I knew two things about my family reunion. It would be very fun, and there would be a lot of meat there. My cousin Peter with a lot of pride, had taken the year perfecting his smoked beef brisket and was very excited to bring it along. The place we go has a notoriously meat based menu. Even the pancakes are made with lard. Breakfast usually consists of eggs, pancakes (made with lard to make the crispy) sausage, bacon, and kielbasi. Dinner is usually stuffed cabbage stuffed with beef and rice, and some other type of meat. There are usually some pretty sad looking vegetables sitting off in the corner drowning in oil. My family has been going to his place for about 60 years as my grandparents helped build it. The home was actually built in 1905 by group of Russian immigrants and for years Russian, Ukrainian, and a few Pole families have been getting out of New York City to take refuge in this beautiful place in the Appalachians. Russians (as well as lots of other cultures.... meat = prosperity) thought they had made it when they had a lot of meat to eat and could steer away from the borscht, potatoes, and cabbage. And so the tradition continued. So what was a veggie girl to do?
Before we left my parent's place on Long Island to drive up there I told my mom that I was going to make a huge kale salad and bring it up there. She said that there would be plenty of food and that I probably didn't need to, but I reminded her that I probably would not eat any of the food which could make for a pretty sad few days. I made the salad, a beautiful one where I took 15 minutes massaging the kale, then made the lemon, olive oil, salt, pepper, maple syrup, and mustard dressing. I chopped up some dates and got some pumpkin seeds and put them in a separate bowl. I also grabbed a loaf of gluten-free bread and some almond butter since I knew I wasn't going to be able to eat any of the bread there either. I also threw some fruit in a bag as well as a large watermelon and a couple of Luna bars.
We got there in time for breakfast and the fare was as usual… Lots-o-animal based foods. I found a packet of oatmeal and made do with that. I had also brought some almond milk so I threw that in there. Luckily they had some beautiful peaches too so I had one of those and a banana. So far so good. We swam in the gorgeous lake and worked up and appetite and lunch came around and it worked out just fine with the salad. One of my cousins had brought baked beans and as luck would have it, they were vegetarian and delicious! Aside from a lot of my relatives being sad that I wasn't going to eat the brisket they didn't give me too much trouble and just called me California girl. They actually loved my salad. Duncan enjoyed the brisket. I try not to get too obsessed when he has meat because he hardly has it anymore and eats so well. JD and Coop were visiting JD's family at the Jersey shore and I don't even want to know what they were eating. It is a vegan's nightmare there. Long story but we had to divide and conquer the family visits this year so we went our separate ways. We did spent time in NYC though and thanks to all the great salad and juice joints there my lunches were awesome and I can always find something on a dinner menu. In fact, we stayed at the Soho Grand and the little restaurant there had amazing braised black kale and a quinoa and veggie dish that I asked for with no oil and it was amazing. I am definitely not buying it from people anymore when they say that they have so much trouble when they are away. I think it's more of a case of they want to indulge because they are away. I did have a slice of pizza at Fiori's pizza because it is the best pizza on the planet and the gluten stomachache is actually worth it. I toke most of the cheese off and loved every bite. Not exactly WFPB but I am 95% of the time so I am definitely not about to beat myself up. I eat lots of vegan meals but am not vegan so it's all good. I can cheat once in a while. A piece of pizza here, or a gf cookie there, but I have worked with some people who if they have one of these triggers drift over relatively quickly to the dark side. You have to decide if you are on of these people or not and then act accordingly.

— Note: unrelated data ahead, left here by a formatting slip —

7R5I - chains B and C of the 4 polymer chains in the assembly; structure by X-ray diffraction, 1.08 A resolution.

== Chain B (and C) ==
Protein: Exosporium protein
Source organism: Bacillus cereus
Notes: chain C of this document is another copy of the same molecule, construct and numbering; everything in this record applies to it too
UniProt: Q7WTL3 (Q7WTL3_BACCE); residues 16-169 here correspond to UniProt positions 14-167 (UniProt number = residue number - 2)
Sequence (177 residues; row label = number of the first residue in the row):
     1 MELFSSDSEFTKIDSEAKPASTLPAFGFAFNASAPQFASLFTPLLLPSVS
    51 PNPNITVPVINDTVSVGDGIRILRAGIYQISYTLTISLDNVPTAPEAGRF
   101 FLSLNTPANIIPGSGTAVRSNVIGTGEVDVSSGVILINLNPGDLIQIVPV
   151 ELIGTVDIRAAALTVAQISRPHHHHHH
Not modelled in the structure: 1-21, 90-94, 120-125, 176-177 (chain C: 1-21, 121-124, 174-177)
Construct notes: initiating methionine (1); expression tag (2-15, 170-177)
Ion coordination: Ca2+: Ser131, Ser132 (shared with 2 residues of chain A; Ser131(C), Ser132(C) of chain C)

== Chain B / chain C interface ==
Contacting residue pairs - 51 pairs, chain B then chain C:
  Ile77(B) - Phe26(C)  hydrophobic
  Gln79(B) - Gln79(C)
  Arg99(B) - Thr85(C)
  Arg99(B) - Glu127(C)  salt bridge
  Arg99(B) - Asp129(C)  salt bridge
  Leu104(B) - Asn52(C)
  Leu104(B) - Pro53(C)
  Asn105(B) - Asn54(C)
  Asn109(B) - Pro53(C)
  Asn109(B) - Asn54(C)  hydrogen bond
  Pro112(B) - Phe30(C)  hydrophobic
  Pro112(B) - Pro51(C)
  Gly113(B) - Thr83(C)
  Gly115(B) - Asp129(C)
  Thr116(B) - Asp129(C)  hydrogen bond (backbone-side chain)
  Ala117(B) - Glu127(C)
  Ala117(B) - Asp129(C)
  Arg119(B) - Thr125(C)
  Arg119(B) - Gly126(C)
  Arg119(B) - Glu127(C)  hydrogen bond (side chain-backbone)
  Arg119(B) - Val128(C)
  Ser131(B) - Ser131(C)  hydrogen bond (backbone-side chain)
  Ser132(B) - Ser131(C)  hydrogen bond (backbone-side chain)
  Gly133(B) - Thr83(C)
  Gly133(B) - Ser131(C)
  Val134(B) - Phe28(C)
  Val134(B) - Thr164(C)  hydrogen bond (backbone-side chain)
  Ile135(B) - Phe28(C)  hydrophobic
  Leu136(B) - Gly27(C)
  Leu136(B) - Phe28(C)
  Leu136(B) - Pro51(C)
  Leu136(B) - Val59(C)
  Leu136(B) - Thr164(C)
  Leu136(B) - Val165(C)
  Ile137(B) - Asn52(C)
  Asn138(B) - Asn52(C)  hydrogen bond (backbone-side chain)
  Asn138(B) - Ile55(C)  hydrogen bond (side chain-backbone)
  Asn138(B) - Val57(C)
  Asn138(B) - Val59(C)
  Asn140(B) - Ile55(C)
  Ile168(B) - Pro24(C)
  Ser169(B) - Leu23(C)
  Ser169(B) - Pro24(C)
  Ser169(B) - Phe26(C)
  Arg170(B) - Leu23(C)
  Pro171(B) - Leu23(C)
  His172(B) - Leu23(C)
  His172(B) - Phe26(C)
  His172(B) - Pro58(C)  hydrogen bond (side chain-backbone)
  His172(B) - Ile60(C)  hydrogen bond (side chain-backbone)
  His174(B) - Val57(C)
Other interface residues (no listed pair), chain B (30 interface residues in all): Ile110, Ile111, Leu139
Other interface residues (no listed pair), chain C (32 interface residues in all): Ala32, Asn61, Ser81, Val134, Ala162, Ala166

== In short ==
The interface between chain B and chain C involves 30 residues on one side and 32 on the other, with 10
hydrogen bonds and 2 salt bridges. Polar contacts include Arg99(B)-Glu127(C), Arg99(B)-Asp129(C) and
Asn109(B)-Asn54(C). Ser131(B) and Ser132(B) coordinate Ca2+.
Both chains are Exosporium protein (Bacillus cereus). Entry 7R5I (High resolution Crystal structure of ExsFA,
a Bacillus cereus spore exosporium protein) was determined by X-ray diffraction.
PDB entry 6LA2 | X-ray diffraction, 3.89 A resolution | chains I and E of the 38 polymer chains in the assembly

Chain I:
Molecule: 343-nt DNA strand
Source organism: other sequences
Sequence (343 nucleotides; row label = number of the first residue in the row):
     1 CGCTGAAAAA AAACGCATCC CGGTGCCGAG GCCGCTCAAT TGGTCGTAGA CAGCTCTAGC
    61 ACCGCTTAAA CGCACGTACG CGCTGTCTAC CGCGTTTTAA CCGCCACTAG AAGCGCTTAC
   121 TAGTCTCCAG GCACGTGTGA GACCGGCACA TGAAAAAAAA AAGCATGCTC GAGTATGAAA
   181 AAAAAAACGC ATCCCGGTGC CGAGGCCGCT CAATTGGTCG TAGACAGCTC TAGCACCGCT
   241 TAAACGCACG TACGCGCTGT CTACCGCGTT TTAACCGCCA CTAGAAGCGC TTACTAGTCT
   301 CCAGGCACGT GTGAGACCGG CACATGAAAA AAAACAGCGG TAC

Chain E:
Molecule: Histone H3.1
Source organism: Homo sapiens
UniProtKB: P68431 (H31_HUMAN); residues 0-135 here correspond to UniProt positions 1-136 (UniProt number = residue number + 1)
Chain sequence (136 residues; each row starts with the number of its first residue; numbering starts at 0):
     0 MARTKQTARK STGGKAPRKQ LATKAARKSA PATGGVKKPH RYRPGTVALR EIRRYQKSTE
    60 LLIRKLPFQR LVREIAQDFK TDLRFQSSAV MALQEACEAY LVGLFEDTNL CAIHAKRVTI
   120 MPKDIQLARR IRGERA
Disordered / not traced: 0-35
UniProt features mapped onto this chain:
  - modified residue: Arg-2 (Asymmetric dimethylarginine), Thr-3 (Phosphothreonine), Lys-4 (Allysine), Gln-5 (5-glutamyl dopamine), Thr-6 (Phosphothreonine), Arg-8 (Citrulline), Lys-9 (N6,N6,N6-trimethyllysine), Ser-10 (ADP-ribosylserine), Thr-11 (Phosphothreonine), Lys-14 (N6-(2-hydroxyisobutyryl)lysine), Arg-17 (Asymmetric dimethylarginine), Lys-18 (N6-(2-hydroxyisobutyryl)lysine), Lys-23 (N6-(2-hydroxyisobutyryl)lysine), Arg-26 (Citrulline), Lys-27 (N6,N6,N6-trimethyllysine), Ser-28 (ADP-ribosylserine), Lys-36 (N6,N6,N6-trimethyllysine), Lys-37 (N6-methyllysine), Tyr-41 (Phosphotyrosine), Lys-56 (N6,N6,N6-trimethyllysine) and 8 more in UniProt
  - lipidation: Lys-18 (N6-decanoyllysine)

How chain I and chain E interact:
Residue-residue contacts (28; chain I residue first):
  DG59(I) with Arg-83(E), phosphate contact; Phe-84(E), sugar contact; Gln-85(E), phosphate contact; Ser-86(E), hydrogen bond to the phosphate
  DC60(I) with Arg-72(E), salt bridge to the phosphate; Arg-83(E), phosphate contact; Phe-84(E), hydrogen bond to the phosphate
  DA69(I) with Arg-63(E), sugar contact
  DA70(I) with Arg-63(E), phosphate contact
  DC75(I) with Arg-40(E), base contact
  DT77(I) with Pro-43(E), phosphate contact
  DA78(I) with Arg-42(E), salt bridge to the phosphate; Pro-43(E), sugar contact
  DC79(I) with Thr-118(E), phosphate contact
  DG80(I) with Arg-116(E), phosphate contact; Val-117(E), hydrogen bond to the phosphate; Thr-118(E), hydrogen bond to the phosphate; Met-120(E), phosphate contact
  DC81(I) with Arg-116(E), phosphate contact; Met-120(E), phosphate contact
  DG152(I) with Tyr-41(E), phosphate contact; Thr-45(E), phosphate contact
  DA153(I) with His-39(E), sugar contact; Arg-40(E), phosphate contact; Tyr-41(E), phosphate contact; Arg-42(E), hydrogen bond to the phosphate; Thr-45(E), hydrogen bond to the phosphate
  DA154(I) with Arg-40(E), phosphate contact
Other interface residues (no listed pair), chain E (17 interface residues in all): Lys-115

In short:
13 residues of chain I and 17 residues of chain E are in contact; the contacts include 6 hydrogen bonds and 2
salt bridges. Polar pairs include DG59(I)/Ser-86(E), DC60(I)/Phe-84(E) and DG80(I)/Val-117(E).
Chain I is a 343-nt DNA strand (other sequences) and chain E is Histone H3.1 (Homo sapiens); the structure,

Dinner both nights was a little challenging but they had a toaster so I toasted some bread and had an almond butter sandwich with banana on it. I was able to find some veggies that weren't too oily as well. I also had a salad which was pretty fresh and had lots of veggies on it so my dinner was pretty perfect. I had bought some gluten-free cookies from the Kings Park bakery on Long Island that are outstanding (not WFPB but like the pizza, a rare occasion) and had those for dessert. The next day went just about the same way food wise and I left feeling really good about being able to stay WFPB while on vacay with a bunch of serious meat eaters.
My point to this post was not to tell you all about my family vacation, but to relate that it takes some planning to stick with a whole food plant based diet. Don't rely on the fact that where you are going "probably" has something that you can eat. I think it is safer to assume in the situations that they probably will not. I advised people do this even before I was fully behind a WFPB diet. Eating well takes planning and feeling as good as you will eating WFPB is worth the time.
I am Chrissy Roth, a mom, wife, Physical Therapist, Spin Instructor, and Wellness Coach with a Certificate in Plant Based Nutrition. I've had a passion for health and nutrition my whole life and have always been drawn towards prevention. Why wait until your fat or sick or both to do something about your health? I'm looking to be the healthiest me NOW and am always sharing what I know. I love a challenge... 2 boys who think they are cavemen and a husband who wants to go veggie but hates beans, tofu, legumes, and most nuts.... I WILL make this happen cause that's how I roll (whole grain of course)...